The backhoe is a useful tool for digging large holes. But the hole they dug in front of my house would really be quick work with a shovel. Maybe some roots would be a bit of a pain, but it seemed like overkill to have multiple trucks idling and then bring over the backhoe.

Shovels are faster and less destructive

It didn't take long, though, before the backhoe's lack of precision caused a problem. The gentlemen digging the hole hit the electricity that powers the street lights.

Whoops, we busted the street lights

I left soon afterwards, but it appears they covered up their work and called it a day, waiting for the City Water & Lighting people to fix the broken line.

Bike next to hazard lights

So yesterday I watched as two City trucks sat idling in front of my house. Is there some sort of gasoline quota that municipal employees need to meet? Then this morning, the backhoe was back, this time joined by a truck mounted with pipes. They were finishing the job.

A lot of gas burned, much by trucks and equipment not regulated by vehicle emissions standards. Maybe more pollution than the amount I've avoided by bike commuting this year. Hopefully the pipes they put in will last a long time.

Here's something to consider - companies make caustic chemicals that kill roots but also possibly contaminate groundwater and kill more than just roots. I generally avoid purchasing chemicals that I'm not supposed to get on my skin. But could I have kept the pipe roots at bay and avoided all the problematic fossil fuel burning by dumping chemicals once a year? Would that have been a good trade-off?

Friday, October 05, 2007

Xbox 360 and Halo 3: First Impressions

I absolutely adore the Halo series of video games. I've been a longtime fan of Bungie, the developer, and the science fiction backstory of this game and other games they've released in the past fascinates me.

Microsoft, Bungie's owner, released Halo 3 last week exclusively for the Xbox 360 system. I enjoy video games from time to time but usually stick to previous generation video game systems - it's cheaper and the games are often just as fun. However, with Halo 3's release looming, and its "must-have" status in my mind, my brother and I made an agreement - we'd go in on the Xbox 360 together, splitting the price of the system, the extra controller (so we could play cooperatively), and Halo 3. Eventually, my brother would buy the whole system from me. This sounded like a good deal to the consumer in me - eventually, when my brother buys me out, absolutely free.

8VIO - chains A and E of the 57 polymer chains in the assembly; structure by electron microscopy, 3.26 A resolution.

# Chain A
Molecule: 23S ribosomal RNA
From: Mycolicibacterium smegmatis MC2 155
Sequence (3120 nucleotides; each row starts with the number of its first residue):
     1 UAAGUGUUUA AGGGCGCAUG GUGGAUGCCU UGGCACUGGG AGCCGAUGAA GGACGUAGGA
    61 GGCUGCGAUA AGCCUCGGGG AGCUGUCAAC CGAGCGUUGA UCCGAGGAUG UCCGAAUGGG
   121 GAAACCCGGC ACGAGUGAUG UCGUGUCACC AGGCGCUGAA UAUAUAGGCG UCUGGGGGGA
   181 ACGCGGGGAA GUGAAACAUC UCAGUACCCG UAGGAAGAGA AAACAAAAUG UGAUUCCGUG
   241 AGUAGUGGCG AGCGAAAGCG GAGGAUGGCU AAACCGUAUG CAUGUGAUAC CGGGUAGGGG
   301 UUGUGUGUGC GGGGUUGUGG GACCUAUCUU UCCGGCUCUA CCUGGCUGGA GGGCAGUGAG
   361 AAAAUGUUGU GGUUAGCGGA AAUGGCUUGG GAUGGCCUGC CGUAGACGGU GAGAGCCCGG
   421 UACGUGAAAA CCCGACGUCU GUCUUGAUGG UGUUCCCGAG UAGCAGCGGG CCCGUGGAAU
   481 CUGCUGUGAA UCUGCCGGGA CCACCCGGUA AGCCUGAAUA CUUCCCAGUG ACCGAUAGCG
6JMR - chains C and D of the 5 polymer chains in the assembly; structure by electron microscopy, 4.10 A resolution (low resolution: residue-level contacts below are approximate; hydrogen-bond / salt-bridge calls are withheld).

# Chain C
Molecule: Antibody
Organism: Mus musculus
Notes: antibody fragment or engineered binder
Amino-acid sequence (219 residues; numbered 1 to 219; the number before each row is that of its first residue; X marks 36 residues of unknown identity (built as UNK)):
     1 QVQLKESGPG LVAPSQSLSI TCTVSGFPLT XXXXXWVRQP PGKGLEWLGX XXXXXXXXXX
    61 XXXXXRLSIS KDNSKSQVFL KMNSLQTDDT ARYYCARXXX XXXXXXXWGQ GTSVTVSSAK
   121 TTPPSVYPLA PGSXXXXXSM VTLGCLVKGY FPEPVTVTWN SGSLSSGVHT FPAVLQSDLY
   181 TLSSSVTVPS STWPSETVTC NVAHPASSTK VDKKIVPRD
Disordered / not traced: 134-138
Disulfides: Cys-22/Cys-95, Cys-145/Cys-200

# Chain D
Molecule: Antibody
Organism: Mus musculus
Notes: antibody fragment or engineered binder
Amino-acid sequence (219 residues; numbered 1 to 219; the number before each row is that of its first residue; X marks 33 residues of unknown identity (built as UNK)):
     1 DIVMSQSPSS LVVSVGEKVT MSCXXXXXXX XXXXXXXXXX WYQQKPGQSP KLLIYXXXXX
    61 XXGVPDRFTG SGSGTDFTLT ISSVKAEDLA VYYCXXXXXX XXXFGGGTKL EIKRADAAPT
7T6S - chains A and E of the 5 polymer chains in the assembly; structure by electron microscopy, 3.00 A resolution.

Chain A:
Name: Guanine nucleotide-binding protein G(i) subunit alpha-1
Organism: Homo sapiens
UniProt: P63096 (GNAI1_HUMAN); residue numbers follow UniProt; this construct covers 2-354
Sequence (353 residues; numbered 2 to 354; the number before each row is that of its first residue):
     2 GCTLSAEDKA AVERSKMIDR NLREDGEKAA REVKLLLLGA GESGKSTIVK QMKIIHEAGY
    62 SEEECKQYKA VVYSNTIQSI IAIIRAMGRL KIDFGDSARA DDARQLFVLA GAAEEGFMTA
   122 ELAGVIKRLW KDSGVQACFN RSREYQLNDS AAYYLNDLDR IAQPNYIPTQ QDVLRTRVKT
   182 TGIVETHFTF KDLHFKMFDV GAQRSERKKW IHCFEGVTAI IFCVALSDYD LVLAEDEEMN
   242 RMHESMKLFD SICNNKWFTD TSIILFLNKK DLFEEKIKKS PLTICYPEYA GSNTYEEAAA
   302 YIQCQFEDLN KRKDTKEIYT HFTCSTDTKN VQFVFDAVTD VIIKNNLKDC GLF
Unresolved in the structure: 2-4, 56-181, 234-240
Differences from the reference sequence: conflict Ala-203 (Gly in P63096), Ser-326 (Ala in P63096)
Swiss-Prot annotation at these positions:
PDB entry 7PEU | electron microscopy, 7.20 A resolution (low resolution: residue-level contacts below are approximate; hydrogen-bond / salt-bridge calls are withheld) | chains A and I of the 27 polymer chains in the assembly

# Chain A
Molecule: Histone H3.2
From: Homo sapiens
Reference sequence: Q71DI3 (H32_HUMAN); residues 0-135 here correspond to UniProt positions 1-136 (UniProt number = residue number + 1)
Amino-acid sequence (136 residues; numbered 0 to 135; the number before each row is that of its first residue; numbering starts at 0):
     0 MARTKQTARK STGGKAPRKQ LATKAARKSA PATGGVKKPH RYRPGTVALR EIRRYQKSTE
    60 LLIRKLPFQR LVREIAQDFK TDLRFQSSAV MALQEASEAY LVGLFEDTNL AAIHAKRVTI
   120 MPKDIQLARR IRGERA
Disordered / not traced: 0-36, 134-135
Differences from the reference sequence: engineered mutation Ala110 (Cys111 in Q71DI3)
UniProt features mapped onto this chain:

So I ordered the Xbox 360 online, and it arrived last week on the day of Halo 3's release. Halo 3 arrived the next day.

The Xbox 360 is infamous for its technical problems, which Microsoft has (apparently falsely) claimed affects an average of 3%-5% of consoles. I was happy when I fired up the Xbox 360 and everything worked fine. A user shouldn't give a sigh of relief when a piece of consumer electronics actually works, but I had read too many horror stories to be confident about the 360.

It was the night before Halo 3 would arrive, so I got the system ready for play. I tried signing up for the Xbox Live online gaming service and got a "Xbox Live sign up is currently unavailable. Please try again later." error message. Since many "try again later" messages turn out to mean you did something wrong, I looked it up online. Microsoft's knowledgebase article on the specific error gave a number of solutions to try, which I worked through for a good hour and a half.